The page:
Solemnity of All Saints, 1st November
2006


The Beatitudes and Holiness
(Readings: Apocalypse 7:2-4, 9-14; 1 John 3:1-3, Matthew 5:1-12)
Introduction to Mass
The gospel reading for todayís feast consists of the well-known passage from Jesusí Sermon on the Mount where he lists the qualities or values that make a person blessed by God. These are the qualities exemplified in the lives of the Christian saints down through the centuries, the men and women who are already living in complete unity of life with God in heaven. They're also the qualities that weíre called to embody, since we're all called in to share fully in God's own life.
Coming together as Godís family let us ask the Fatherís forgiveness, for he is full of gentleness and compassion.
Homily
One aspect of today's feast day is that it's a celebration of all those people who lived their lives as good examples of Christian faith and Christian love, who have died and are now enjoying God's company in heaven - the people we call the saints.
We know that in the early centuries of the Church's history certain holy men and women came to be recognised as saints more or less by popular acclaim. People admired the holiness these individuals showed during their lives, and hailing them as saints after they died was a way of keeping their memory and their example alive.
It's only relatively recently that men and women came to be officially "canonised" after stringent procedures conducted by the relevant department in the Vatican.
In any case, this custom of recognising certain people as good examples of sanctity is a very valuable part of the Catholic faith, and it seems sad when - for example - children don't seem to have heard of any of the saints, or know what a saint is.
One reason why it's so valuable is that the men and women we call the saints show how faith in God and dedication to God's Kingdom take concrete shape in different personalities, in different periods of time, and in different types of society. Or, to put it a different way, they show how God adapts his grace to appeal to people in hugely different circumstances.
Those of us who have a favourite saint, or a number of favourite saints, have probably latched onto them because we've been attracted by some aspect of their personality, or perhaps identified with some aspect of their experiences or their circumstances. On the other hand we might admire a particular saint because he or she possesses exactly the qualities we know we don't have!
But ideally, as we read the details of the saints' life-stories, we find their example encouraging in our own spiritual struggles and difficulties. Their example inspires us to persevere in our own vocation to holiness, because it shows how holiness has been possible for human beings who were often weak, selfish, bad-tempered, jealous, greedy, etc., etc. - just like ourselves. As the prayers in today's Mass say, the saints give us hope.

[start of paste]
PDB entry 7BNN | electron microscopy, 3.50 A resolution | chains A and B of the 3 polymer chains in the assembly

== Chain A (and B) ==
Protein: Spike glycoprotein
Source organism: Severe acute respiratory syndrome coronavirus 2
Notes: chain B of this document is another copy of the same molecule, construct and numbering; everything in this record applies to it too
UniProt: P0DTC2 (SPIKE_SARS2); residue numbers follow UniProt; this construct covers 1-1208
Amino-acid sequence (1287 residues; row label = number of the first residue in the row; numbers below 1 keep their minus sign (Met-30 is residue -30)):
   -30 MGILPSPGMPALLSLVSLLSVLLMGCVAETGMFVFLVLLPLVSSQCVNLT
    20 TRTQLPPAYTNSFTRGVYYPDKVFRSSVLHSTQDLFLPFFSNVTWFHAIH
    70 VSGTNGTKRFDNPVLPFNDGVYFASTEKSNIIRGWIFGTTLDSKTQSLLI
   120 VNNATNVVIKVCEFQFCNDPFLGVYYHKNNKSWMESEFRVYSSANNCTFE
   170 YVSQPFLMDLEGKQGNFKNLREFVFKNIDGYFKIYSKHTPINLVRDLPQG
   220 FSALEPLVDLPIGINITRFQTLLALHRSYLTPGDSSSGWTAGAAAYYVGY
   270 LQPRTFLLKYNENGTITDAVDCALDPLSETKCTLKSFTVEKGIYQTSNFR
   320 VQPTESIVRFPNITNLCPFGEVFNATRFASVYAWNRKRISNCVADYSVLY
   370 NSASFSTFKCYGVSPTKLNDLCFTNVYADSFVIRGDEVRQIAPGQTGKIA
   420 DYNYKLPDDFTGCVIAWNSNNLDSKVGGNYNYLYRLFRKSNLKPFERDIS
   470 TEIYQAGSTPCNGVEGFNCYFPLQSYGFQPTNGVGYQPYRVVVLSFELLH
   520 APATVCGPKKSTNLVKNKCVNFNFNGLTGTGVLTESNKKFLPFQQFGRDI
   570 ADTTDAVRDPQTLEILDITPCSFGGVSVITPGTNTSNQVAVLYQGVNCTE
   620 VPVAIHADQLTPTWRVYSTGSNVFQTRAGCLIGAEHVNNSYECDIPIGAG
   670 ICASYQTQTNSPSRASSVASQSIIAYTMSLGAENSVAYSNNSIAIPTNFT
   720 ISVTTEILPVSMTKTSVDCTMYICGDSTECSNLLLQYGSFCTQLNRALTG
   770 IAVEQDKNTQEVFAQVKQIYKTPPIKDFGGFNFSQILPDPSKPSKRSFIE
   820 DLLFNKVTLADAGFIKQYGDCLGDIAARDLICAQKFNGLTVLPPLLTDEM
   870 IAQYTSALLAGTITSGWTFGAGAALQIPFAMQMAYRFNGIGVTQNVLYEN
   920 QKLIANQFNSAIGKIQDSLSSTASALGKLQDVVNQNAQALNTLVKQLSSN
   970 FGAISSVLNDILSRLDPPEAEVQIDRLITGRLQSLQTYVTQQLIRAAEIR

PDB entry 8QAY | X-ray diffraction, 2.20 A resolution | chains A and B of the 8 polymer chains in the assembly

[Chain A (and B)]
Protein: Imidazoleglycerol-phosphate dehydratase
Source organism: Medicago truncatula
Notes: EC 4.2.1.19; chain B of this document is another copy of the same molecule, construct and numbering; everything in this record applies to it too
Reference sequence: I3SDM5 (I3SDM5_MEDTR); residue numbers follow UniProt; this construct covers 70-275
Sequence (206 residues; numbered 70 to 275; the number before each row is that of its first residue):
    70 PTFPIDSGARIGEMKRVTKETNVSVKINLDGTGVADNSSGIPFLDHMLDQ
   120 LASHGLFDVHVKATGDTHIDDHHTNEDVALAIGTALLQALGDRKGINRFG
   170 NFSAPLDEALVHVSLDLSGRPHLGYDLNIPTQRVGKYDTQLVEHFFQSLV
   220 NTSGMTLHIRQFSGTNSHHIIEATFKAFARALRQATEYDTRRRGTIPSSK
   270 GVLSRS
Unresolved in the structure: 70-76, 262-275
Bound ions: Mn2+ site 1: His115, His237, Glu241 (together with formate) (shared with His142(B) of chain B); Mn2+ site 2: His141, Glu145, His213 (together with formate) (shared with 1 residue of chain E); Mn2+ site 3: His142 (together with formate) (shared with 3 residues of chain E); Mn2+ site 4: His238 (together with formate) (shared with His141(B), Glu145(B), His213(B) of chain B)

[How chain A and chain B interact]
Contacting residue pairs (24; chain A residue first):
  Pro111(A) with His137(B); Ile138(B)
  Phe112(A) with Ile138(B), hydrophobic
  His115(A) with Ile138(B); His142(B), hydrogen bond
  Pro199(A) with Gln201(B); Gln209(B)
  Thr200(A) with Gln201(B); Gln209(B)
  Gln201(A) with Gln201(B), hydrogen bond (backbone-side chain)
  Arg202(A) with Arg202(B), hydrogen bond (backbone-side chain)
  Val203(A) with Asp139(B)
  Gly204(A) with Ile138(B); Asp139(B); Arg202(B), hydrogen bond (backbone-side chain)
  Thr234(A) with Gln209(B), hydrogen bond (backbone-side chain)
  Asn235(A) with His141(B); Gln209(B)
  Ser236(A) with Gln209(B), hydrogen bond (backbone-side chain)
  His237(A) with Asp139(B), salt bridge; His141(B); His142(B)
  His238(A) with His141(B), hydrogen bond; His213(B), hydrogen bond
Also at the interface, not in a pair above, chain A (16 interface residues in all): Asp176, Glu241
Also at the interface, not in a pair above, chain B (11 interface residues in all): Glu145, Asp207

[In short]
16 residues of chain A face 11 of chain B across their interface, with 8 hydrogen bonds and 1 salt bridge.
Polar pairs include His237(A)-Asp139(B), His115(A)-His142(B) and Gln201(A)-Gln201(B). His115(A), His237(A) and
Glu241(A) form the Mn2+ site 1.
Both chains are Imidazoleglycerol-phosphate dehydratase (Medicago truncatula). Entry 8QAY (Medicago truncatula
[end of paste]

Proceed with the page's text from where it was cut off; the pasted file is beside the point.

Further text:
And that brings us to the second aspect of today's feast. Holiness, or "being a saint", isn't something reserved to a few hundred or even a few million very special individuals. Holiness is for all of us.
In the Bible, holiness is first of all the quality that God has - it sums up his perfect love and truth and justice and so on.
But the message of the Bible is also that God wants us all to live in a close friendship with him, and if we genuinely respond to God's approach to us, his qualities start to rub off on us. How could we have a genuine, sincere relationship with God and not start to become like him?
The gospel passage for today's feast shows what a genuine and sincere friendship with God consists of, or what its practical implications are. In the form of this collection of blessings, Jesus describes all the qualities that draw us to God, or draw us under God's rule: poverty of spirit, gentleness, purity of heart, thirst for justice, all those other qualities he mentions.
Realistically speaking, of course, it would take most of us a whole lifetime, and beyond, to even come close to embodying all these qualities.
Fortunately, the Beatitudes weren't intended to be list of demands where Christ says, "right, this is the minimum you're expected to achieve. Shape up or ship out". The Beatitudes are more a sort of a charter, pointing us in the way we need to go, and keeping us from straying off in the wrong direction.
The Beatitudes show us where true human fulfilment lies, and all of them stand in opposition to various false ideals of happiness that human beings chase after, in our day just as much as in Christ's.
The more we try to adapt our way of life according to these Beatitudes, and the more we treat other people according to these principles, the more God becomes active in our lives and draws us on. And the more God draws us on, the more our character and way of life take on the pattern of the Beatitudes.
So if we pray for anything today in connection with the feast of All Saints let's pray that we get rid of any weary or defeatist notion that holiness is alright for some special people, but it's not for us.
Let's pray that we discover - or maybe re-discover - some of the holy men and women of the past and that we'll be inspired by their example.
And let's pray that we might revisit these Beatitudes preached by Jesus - which are very well-known after all - reflect on them again, and put them into practice as best we can in circumstances that we find ourselves in day by day.